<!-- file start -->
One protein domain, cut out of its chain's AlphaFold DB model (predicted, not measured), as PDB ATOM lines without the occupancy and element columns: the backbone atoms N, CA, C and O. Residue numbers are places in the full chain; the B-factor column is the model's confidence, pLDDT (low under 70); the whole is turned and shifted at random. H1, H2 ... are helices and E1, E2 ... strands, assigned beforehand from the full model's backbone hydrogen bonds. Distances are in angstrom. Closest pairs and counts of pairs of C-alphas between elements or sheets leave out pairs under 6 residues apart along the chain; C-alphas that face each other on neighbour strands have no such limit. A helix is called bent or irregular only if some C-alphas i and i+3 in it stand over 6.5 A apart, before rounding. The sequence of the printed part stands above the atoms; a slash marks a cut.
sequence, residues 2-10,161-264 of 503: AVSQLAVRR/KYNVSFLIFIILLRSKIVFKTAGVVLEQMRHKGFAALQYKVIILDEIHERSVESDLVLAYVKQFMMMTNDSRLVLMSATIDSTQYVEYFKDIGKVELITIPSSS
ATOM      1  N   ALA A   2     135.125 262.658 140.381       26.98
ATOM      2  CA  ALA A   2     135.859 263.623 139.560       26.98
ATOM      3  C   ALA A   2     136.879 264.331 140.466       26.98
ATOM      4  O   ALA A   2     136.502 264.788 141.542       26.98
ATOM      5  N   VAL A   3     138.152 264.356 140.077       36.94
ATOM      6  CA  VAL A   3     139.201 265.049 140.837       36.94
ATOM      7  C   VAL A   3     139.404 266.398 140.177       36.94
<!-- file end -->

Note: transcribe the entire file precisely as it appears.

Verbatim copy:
One protein domain, cut out of its chain's AlphaFold DB model (predicted, not measured), as PDB ATOM lines without the occupancy and element columns: the backbone atoms N, CA, C and O. Residue numbers are places in the full chain; the B-factor column is the model's confidence, pLDDT (low under 70); the whole is turned and shifted at random. H1, H2 ... are helices and E1, E2 ... strands, assigned beforehand from the full model's backbone hydrogen bonds. Distances are in angstrom. Closest pairs and counts of pairs of C-alphas between elements or sheets leave out pairs under 6 residues apart along the chain; C-alphas that face each other on neighbour strands have no such limit. A helix is called bent or irregular only if some C-alphas i and i+3 in it stand over 6.5 A apart, before rounding. The sequence of the printed part stands above the atoms; a slash marks a cut.
sequence, residues 2-10,161-264 of 503: AVSQLAVRR/KYNVSFLIFIILLRSKIVFKTAGVVLEQMRHKGFAALQYKVIILDEIHERSVESDLVLAYVKQFMMMTNDSRLVLMSATIDSTQYVEYFKDIGKVELITIPSSS
ATOM      1  N   ALA A   2     135.125 262.658 140.381       26.98
ATOM      2  CA  ALA A   2     135.859 263.623 139.560       26.98
ATOM      3  C   ALA A   2     136.879 264.331 140.466       26.98
ATOM      4  O   ALA A   2     136.502 264.788 141.542       26.98
ATOM      5  N   VAL A   3     138.152 264.356 140.077       36.94
ATOM      6  CA  VAL A   3     139.201 265.049 140.837       36.94
ATOM      7  C   VAL A   3     139.404 266.398 140.177       36.94